Monday, February 6, 2012

What to do with Key Arena?

With all this talk about the rumored SoDo arena and nearly immediate tenants from two major sports leagues, it's hard not to get excited by the possibilities. We're talking an 18-22,000 seat building with all the modern amenities, perfect for not only 82+ sporting days a year, but also great concerts. Like the Jonas Brothers. Or Nickelback.

But as some quickly forgot ( a certain NBA commissioner in particular) it hasn't been that long since Key Arena was remodeled almost brick for brick. In fact, it wasn't even 20 years ago that our friend David Stern had great things to say about our humble locked pavilion. This is a great place to watch a sporting event, even now. Even with the black curtains over the upper deck.

Obviously any new arena is going to be the absolute focus of the city's entertainment dollars. But the Seattle Center area still hosts a lot of jobs, including nearby sports bars. It's important for the city to keep the area vibrant and active, and the Key can play a big role in that. But how?

(More after the break)

  • Keep the current tenants. The Key's size and amenities might not be enough for the NBA or NHL's rockstar lifestyles anymore, but they couldn't be more perfect for the likes of the WNBA, Rollerderby, and college basketball. The location (a short monorail ride from the center of downtown) and surroundings can't be beat, and the lower-key vibe that comes with those sports fits Seattle Center like a glove.
    • The Seattle Storm are the building's number one tenant right now, with 17 home dates and frequent playoff possibilities. As with many sports, Seattle's team is at the top of the league in support. May-Oct.
    • Rat City Rollergirls have events once a month January through August. They also draw decent crowds, and the league has potential for growth. 
    • Seattle U has used the Key as it's home court since 2008 to solid success. The program has been looking to build into a Gonzaga-level powerhouse, putting money into former UW assistant coach Cameron Dollar and scheduling games against tough teams early in seasons. They add 18 more dates to the Key Arena calendar
      These three tenants give Key Arena 43 hard dates with varying, but solid, success at the gate. 
  • Change the Washington Stealth into the Seattle Sealth. Or something. That's not a typo by the way. Naming the team after Chief Sealth would be pretty awesome, if a bit redundant. Regardless, the northwest's only top-flight Lacrosse team is currently last in the league in attendance despite two straight league finals appearances. It's not a surprise; the games are never on TV, and awareness of the team's existence has surely been an uphill battle for the Stealth's marketing department. Moving them into Seattle and connecting with the city pride should be a top priority, and the Key would be a great host for them to grow into over time. There may be a similar dimensions problem that hockey ran into at Key Arena, but even that would almost certainly be an improvement over... *shudder* Everett. I'd love to see a game, but I just don't see myself driving an hour each way to see a sport I'm not familiar with. Their regular season includes 9 dates, but there is again ample opportunity for playoffs.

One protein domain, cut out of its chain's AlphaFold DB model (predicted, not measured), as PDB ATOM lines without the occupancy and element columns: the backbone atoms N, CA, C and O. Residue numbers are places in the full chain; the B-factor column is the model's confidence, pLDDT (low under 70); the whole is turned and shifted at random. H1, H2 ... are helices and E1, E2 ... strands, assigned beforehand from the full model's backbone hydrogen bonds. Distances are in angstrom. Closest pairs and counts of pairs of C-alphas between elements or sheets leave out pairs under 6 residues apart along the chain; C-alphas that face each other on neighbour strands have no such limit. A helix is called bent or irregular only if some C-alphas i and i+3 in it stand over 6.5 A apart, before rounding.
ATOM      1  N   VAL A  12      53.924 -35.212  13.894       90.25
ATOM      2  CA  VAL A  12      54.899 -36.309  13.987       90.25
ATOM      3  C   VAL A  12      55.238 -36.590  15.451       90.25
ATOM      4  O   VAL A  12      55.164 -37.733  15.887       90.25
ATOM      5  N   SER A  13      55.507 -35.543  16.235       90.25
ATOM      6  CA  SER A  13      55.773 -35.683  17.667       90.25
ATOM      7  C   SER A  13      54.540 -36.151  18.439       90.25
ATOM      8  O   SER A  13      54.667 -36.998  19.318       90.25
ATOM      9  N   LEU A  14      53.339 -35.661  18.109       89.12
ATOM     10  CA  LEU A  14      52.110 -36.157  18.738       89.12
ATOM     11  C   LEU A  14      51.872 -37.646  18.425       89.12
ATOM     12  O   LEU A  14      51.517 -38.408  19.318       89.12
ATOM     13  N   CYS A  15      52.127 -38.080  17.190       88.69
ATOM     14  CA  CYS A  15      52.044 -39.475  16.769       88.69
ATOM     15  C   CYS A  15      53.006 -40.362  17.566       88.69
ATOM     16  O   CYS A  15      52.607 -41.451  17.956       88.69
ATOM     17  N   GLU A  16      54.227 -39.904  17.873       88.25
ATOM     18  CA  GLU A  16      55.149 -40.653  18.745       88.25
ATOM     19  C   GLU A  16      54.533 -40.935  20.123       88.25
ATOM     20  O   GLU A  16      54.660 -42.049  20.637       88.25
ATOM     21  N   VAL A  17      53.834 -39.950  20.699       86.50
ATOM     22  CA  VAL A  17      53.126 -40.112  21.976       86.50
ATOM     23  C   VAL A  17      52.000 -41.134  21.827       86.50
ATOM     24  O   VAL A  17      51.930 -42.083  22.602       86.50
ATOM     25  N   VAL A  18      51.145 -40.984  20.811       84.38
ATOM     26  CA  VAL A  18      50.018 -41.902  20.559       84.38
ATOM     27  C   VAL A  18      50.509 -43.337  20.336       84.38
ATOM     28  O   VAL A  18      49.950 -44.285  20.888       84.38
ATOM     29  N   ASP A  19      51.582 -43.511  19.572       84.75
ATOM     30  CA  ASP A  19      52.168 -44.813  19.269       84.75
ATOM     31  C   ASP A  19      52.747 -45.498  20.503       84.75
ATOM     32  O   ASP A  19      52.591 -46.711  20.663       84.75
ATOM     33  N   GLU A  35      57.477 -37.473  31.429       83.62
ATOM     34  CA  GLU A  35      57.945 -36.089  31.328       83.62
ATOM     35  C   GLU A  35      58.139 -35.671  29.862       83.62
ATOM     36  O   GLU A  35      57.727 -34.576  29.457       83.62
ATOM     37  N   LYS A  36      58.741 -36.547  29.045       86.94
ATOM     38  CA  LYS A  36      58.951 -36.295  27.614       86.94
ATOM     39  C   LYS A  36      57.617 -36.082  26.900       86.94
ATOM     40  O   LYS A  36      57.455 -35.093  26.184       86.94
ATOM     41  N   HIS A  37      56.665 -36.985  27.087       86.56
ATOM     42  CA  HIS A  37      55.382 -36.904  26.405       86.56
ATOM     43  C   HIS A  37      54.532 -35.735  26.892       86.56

• High School Basketball playoffs. Potentially the biggest draws of the year (outside a Storm WNBA Final). How Key Arena (middle of Seattle, basketball capacity of 17,072) loses out on these games to the FREAKIN TACOMA DOME (middle of Tacoma, basketball capacity of 17,100) is completely beyond me. Seattle is more centrally located, has more hotel space (some within blocks of the Key) and is an intimate, professional basketball environment. It used to be one of the toughest places to play in the NBA. You put two groups of opposing student bodies right up next to the court and it will create some special memories. Or you can continue to let a cavernous dome swallow up any semblance of an atmosphere. The math is like this:
    • Eight teams per division play 17 games at the Key
    • Six divisions
    • Two genders
    • Double-Elimination format.
    • All this over 3-5 days. 
    • That all equals out to 204 total games
  • Renovate for better acoustics. A common complaint about concert-goers at Key Arena is that sound bounces around in there like popcorn in one of those air gun-dealies. With the real money-making sports not destined to come back, it will be more important than ever to draw the concert names (though the really big acts will inevitably flock to the new building first). 
Beyond these solutions and holding on to the Globetrotters yearly tour, it'll be hard to continue to find events for the Key to host. Still, between their current charges and the Stealth/additional basketball, there's a good solid 70+ dates on that calendar, about 1 per week. 


  1. I like your idea about moving the state highschool basketball championship tournament to the Key. I go every year to Tacoma and watch it and I just dont see any appeal to the T-Dome. It is a run down facility with crappy food and nothing around it.

    1. Well, I guess at least now you can go check out some old cars at the new LeMay museum next door, but other than that, I think you hit the nail on the head.